Althea Erickson (@altheaerickson) is Etsy’s public policy director and Technocrat chatted with her about Etsy’s sellers and trade laws, among other topics. For more on Technocrat’s talk with Erickson about her work on net neutrality and other policy issues, see Part One of the Q&A.
Q: And on the issue of trade I noticed that Etsy earlier this summer released a paper on policy proposals for the maker economy and one of them was on this issue of trade laws. And it mentioned that trade laws haven’t kept up with the peer-to-peer marketplaces and it calls for a number of actions like setting a universal exemption for customs that have a monetary value that’s lower than a certain amount. So can you tell me more about that and what you mean about the trade laws not keeping up with the peer-to- peer maker economy?
A: Absolutely, so the trade laws… were designed for bigger businesses and the idea of sort of an export community. You know, when you talk about facilitating trade for small businesses, people tend to focus on helping small companies break into new markets, and develop distribution channels and all of that.
But what we find with our sellers is they’re already in a global marketplace. There are buyers all over the world that are buying their goods and so what happens is somebody purchases their good from another country and then they face the challenge of figuring out how to ship it to them, complying with local trade laws, figuring out what the customs and duties requirements are for each country, and that’s very challenging.
Already, most countries have… a customs exemption under which goods of a certain value are exempt. We’d just like to see that level raised to exempt most peer-to-peer transactions and also made the same across country, so our sellers don’t have to be looking up every country for whatever their rate is. So for example, in the U.S. the exemption is set at $200. In Canada and the U.K., it translates to roughly $20.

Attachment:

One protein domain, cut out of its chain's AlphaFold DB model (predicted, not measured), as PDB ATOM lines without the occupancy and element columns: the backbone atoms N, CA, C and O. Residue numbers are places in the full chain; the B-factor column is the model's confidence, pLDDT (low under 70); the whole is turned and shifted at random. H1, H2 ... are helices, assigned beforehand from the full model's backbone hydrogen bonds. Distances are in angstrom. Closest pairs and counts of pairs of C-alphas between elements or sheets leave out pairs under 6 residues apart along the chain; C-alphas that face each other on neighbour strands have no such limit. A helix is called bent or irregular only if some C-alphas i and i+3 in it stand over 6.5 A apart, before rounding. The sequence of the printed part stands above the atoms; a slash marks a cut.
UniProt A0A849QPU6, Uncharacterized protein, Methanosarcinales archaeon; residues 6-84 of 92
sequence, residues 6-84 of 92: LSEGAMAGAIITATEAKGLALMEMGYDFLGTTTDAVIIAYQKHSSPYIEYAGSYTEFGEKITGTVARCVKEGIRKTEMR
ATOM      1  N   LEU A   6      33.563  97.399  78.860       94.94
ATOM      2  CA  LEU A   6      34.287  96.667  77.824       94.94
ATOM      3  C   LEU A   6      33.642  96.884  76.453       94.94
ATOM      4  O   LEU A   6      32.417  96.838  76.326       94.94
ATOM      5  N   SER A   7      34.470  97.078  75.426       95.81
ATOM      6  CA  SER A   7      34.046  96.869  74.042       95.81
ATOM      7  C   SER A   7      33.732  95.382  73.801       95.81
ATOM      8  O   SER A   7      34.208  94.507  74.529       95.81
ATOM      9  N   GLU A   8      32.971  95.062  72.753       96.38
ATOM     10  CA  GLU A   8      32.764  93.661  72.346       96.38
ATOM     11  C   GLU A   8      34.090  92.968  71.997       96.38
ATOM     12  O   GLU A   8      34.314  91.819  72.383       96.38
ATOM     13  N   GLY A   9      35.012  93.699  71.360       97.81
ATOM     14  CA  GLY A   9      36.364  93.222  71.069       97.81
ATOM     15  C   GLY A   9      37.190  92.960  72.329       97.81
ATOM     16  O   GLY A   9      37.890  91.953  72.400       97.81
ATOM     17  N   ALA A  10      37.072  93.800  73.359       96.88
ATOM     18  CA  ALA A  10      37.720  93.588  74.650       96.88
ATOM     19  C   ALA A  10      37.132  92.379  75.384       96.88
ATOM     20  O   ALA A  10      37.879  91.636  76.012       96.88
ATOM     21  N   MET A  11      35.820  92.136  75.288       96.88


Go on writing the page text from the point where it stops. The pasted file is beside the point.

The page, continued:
Q: And you also mentioned sellers are facing regulatory burdens. Can you unpack that a little bit? Are you talking about any specific regulations?
A: Well, it really depends on what they’re making and where they’re selling. But I think the broader point is that there are lots of different product regulations out there, or regulations around how to hire people and that those are often very difficult for our sellers to find or learn about.
And so, you know … we’ve been working for example with the small business ombudsman at the Consumer Product Safety Commission to help them think about how to conduct outreach and education in a way that helps our sellers understand what the product regulations are that apply to their [products]
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